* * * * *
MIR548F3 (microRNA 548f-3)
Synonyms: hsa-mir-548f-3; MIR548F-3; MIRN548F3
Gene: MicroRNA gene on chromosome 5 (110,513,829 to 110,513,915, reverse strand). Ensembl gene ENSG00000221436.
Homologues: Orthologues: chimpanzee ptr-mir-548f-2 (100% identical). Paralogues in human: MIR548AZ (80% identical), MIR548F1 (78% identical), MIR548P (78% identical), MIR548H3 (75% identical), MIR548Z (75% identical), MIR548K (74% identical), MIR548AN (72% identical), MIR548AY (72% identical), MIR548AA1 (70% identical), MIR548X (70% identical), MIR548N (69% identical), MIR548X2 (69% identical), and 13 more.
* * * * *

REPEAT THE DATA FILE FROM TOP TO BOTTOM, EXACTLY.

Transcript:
MIR548F3 (microRNA 548f-3)
Synonyms: hsa-mir-548f-3; MIR548F-3; MIRN548F3
Gene: MicroRNA gene on chromosome 5 (110,513,829 to 110,513,915, reverse strand). Ensembl gene ENSG00000221436.
Homologues: Orthologues: chimpanzee ptr-mir-548f-2 (100% identical). Paralogues in human: MIR548AZ (80% identical), MIR548F1 (78% identical), MIR548P (78% identical), MIR548H3 (75% identical), MIR548Z (75% identical), MIR548K (74% identical), MIR548AN (72% identical), MIR548AY (72% identical), MIR548AA1 (70% identical), MIR548X (70% identical), MIR548N (69% identical), MIR548X2 (69% identical), and 13 more.